This is an inherently challenging task in any country, but it is more difficult in some environments than others, particularly those plagued by high levels of corruption. The effects of corruption are insidious and they go well beyond requests for bribes and favors. Obviously, the economic implications can be significant when your competitors can get away with paying off officials—either public or corporate—to win major contracts or secure exemptions from health, safety, or other requirements.
On the other hand, a background of corruption can sometimes make it easier for a good company to stand out. The story of Nigeria's Guaranty Trust Bank, which I recount in the book, provides a nice example. Given that studies have consistently found Nigeria to be among the world's most corrupt countries, it would not appear, at least initially, to be a very promising venue for a values-based company. But, for this very reason, GTB's founders felt it was imperative to try. They set out to build a bank that would be known for its workplace innovations, outstanding customer service, superior financial results, and exemplary corporate citizenship.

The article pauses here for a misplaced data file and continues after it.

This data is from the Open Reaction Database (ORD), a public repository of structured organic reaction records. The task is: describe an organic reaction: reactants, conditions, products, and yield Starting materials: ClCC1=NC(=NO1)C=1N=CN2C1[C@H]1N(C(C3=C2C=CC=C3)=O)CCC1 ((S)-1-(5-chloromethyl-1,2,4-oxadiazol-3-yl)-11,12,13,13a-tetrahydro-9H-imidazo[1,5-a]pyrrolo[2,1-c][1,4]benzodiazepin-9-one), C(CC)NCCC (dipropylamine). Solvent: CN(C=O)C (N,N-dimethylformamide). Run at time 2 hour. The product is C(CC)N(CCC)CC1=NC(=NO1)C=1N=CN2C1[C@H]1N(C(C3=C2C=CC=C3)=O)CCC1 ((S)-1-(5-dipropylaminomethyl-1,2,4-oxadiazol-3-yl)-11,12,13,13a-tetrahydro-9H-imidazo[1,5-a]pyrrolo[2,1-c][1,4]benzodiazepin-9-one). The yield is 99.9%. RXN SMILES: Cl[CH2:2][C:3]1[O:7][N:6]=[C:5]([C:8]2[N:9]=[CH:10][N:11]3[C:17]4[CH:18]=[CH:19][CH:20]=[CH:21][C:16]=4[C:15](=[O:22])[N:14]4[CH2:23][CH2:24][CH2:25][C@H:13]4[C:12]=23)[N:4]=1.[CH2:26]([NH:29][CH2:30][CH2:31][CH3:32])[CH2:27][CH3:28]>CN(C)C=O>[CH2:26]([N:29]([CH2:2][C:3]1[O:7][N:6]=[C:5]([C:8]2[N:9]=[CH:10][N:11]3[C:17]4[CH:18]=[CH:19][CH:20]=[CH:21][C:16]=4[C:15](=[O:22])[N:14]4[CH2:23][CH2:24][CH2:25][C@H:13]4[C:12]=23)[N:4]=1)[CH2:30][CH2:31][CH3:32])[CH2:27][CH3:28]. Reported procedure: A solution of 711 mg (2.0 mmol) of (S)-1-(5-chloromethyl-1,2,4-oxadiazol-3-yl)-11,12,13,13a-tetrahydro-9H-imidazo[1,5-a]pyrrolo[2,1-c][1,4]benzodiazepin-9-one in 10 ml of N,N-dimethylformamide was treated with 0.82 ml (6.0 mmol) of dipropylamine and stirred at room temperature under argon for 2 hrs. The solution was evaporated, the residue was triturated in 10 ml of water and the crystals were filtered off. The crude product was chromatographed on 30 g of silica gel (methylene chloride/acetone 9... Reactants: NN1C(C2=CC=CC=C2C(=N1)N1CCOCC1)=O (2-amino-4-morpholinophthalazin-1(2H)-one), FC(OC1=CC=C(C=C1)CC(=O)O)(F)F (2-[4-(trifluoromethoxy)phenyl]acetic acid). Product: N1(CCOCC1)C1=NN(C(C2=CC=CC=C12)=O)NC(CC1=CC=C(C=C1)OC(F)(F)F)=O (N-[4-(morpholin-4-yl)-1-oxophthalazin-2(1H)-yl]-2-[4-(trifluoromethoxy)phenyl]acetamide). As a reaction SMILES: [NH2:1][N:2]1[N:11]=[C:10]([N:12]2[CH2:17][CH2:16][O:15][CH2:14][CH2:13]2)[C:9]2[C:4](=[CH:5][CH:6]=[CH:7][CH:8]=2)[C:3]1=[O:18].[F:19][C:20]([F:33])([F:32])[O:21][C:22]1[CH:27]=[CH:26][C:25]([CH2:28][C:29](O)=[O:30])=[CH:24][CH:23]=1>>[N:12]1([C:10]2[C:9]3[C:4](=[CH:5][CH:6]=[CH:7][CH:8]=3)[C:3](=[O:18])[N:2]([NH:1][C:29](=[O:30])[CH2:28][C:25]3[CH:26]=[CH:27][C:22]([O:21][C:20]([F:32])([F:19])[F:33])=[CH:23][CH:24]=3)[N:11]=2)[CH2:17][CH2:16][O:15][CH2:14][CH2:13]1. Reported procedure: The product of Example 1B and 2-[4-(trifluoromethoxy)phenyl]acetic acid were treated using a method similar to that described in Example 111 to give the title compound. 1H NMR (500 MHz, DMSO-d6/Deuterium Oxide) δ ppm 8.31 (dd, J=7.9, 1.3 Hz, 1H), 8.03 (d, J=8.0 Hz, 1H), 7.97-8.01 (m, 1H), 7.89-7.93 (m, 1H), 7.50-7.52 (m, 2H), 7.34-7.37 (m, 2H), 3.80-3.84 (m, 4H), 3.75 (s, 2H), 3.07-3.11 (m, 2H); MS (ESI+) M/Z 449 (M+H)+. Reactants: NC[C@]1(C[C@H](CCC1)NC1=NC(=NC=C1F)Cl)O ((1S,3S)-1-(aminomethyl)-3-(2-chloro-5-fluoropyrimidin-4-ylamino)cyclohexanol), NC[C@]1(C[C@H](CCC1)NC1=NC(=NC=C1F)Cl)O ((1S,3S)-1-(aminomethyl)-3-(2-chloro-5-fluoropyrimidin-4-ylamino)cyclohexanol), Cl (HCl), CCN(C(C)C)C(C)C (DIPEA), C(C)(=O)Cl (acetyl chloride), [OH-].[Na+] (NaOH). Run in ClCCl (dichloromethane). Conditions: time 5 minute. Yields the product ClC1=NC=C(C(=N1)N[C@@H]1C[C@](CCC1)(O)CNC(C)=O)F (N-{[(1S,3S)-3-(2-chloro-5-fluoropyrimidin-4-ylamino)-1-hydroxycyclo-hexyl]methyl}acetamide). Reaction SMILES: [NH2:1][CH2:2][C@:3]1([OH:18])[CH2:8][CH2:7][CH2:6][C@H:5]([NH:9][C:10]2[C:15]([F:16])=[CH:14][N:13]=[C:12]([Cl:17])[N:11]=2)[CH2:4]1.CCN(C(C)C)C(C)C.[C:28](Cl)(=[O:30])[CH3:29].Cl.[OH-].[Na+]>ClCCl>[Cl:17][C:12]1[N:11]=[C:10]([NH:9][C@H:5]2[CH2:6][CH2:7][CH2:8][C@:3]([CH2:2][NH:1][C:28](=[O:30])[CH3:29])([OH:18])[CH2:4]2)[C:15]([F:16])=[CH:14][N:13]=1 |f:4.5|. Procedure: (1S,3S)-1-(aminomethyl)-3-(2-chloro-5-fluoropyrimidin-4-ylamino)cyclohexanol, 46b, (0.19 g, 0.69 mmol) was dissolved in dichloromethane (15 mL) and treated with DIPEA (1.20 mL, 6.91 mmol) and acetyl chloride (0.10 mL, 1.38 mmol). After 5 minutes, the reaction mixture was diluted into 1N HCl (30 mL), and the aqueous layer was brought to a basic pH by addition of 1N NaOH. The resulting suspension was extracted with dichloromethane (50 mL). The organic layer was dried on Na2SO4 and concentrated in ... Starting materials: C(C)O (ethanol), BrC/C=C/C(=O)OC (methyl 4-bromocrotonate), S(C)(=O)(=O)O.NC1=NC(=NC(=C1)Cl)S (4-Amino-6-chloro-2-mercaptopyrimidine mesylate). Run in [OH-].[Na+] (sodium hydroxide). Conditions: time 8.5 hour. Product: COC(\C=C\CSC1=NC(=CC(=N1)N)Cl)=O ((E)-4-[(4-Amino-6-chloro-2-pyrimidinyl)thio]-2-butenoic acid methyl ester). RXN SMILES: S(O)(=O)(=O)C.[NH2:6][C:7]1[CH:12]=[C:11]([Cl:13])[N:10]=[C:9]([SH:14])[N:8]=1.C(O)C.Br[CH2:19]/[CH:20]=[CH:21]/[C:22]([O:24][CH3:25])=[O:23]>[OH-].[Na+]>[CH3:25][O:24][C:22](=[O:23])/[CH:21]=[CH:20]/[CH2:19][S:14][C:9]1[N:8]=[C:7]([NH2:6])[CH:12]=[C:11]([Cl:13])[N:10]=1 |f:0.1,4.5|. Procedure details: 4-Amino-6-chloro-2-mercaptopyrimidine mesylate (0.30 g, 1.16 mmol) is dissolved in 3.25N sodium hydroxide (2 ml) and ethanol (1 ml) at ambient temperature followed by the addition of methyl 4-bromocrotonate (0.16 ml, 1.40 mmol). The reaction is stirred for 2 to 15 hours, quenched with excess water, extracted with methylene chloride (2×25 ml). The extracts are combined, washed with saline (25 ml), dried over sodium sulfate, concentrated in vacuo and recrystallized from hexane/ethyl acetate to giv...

In general, though, it is easier to meld ethical commitment and economic success in environments where information is free-flowing and people have real choices about where to work, invest, and consume. Of course, people can only make sound choices if they are educated and have ongoing access to relevant information. So an educated populace and a free press are also important. In addition, a well-understood ethical framework and an effective legal system are crucial. In other words, it is very hard to talk about corporate ethics without paying attention to the broader social and institutional context in which a company is operating.
Q: What other projects are you working on?
A: As I note in the preface, Value Shift raises many more questions than it answers. So there are several directions I am considering for my next project. But, for now, the general idea is to go more deeply into the cross-cultural issues you just asked about.